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Malloy’s one-page order directs all state agencies, departments, boards and commissions, UConn and the Board of Regents to immediately review all requests for state-funded or state-sponsored travel to states that “create the grounds for such discrimination.” Such travel would be barred unless it’s necessary to enforce state law, meet contractual obligations or protect public health.
Malloy’s order could affect Connecticut’s collegiate sports teams.
Next year, the NCAA Final Four women’s basketball tournament will be held in Indianapolis. Malloy said he hopes the NCAA moves the tournament. UConn has been a perennial power in women’s basketball.
“I think that would be a wise choice for them to do, if that’s possible,” he said. “We have gay men and women who play NCAA sports. And to hold a tournament in a state that has passed, and really quite frankly has flaunted laws that would lead to discrimination against those athletes, is not a wise place to have a tournament.”
Article continues belowUConn Athletic Director Warde Manuel told The Associated Press he hopes a boycott won’t be necessary.
“I would hope that the NCAA and the state of Indiana would rectify this so that a group of people don’t have the potential to be discriminated against and that the Final Four can remain there,” he said. “If it doesn’t change, then I would encourage the NCAA to look to move the venue so that we wouldn’t get into a situation where any institution would have to consider that kind of choice.”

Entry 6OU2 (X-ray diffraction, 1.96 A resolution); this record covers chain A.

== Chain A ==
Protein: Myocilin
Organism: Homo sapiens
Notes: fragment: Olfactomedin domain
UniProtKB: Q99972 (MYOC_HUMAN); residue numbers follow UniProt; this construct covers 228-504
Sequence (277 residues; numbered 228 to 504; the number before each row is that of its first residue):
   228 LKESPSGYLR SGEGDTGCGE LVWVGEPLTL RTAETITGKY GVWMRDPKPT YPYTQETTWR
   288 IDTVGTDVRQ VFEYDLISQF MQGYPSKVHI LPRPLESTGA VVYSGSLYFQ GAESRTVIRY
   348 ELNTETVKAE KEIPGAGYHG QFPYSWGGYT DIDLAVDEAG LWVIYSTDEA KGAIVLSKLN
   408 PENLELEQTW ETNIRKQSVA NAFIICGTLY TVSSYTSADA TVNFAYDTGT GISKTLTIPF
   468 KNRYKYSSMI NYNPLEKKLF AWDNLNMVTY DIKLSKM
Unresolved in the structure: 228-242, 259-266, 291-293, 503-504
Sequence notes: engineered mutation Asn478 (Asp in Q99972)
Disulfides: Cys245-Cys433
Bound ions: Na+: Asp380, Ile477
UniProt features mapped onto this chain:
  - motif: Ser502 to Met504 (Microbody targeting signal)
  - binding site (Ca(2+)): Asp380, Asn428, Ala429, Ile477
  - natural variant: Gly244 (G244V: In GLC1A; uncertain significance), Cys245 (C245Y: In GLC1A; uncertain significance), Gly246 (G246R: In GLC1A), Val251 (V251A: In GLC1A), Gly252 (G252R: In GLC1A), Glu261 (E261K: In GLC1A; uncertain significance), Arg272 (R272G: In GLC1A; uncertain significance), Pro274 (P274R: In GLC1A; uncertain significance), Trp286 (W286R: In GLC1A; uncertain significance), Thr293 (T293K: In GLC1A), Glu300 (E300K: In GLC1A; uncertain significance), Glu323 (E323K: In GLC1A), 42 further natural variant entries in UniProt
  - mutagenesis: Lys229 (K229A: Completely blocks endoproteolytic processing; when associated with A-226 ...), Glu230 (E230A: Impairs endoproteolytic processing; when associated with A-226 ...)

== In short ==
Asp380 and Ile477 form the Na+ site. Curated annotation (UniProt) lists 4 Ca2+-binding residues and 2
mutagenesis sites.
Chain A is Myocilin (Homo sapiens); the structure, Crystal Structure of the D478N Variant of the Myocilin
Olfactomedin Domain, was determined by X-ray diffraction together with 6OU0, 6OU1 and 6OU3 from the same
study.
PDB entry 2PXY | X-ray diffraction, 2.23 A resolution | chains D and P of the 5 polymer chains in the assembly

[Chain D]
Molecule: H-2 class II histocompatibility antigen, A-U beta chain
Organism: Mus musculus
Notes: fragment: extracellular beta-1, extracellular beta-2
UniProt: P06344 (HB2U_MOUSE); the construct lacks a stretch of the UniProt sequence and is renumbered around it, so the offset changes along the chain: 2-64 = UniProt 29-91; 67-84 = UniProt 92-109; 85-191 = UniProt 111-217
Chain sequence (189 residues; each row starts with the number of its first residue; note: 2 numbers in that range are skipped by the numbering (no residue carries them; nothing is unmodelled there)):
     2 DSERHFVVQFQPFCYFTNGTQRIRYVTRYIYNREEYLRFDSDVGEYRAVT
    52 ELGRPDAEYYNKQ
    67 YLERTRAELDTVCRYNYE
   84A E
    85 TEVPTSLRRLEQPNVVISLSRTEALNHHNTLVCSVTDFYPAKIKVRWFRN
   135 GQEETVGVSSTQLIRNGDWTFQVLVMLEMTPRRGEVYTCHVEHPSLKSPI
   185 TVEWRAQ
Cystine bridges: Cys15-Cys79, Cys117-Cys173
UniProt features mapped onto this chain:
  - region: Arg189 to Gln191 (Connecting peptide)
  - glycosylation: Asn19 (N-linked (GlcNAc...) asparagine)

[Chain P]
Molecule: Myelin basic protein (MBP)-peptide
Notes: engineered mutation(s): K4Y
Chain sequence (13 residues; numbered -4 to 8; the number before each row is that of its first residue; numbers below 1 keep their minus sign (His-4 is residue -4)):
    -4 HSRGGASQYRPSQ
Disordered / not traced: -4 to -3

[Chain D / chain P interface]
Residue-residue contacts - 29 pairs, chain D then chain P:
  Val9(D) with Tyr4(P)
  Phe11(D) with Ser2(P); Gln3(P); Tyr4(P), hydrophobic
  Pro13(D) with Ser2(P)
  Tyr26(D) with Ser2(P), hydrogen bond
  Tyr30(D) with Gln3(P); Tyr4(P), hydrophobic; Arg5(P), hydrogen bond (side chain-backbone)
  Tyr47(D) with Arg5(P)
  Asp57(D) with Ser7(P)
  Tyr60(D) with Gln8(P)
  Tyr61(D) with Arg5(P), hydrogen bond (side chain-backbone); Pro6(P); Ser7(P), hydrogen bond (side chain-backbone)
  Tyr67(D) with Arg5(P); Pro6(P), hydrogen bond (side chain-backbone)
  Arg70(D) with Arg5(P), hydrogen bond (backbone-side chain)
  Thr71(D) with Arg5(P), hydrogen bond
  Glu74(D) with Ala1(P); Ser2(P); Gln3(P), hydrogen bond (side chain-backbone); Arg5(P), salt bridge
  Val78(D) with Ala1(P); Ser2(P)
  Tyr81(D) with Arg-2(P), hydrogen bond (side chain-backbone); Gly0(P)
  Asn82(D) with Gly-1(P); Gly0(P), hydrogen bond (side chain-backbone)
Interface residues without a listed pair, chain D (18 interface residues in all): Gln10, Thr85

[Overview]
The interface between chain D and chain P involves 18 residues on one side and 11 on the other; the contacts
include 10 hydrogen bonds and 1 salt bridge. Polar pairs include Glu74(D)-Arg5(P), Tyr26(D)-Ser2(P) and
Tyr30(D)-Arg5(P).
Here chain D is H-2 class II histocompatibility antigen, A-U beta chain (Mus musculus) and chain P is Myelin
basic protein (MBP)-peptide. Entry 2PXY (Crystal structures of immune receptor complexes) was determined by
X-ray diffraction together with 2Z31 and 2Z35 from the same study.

Socially conservative groups accused Malloy of not understanding that Connecticut also has a freedom of religion statute, similar to what was enacted in Indiana.
But Malloy stressed that Connecticut law specifically bans discrimination on the basis of both sexual orientation and gender identity or expression in public places, public and private employment, governmental services and in receiving goods and services from public places or governmental institutions. Indiana has no such statute.
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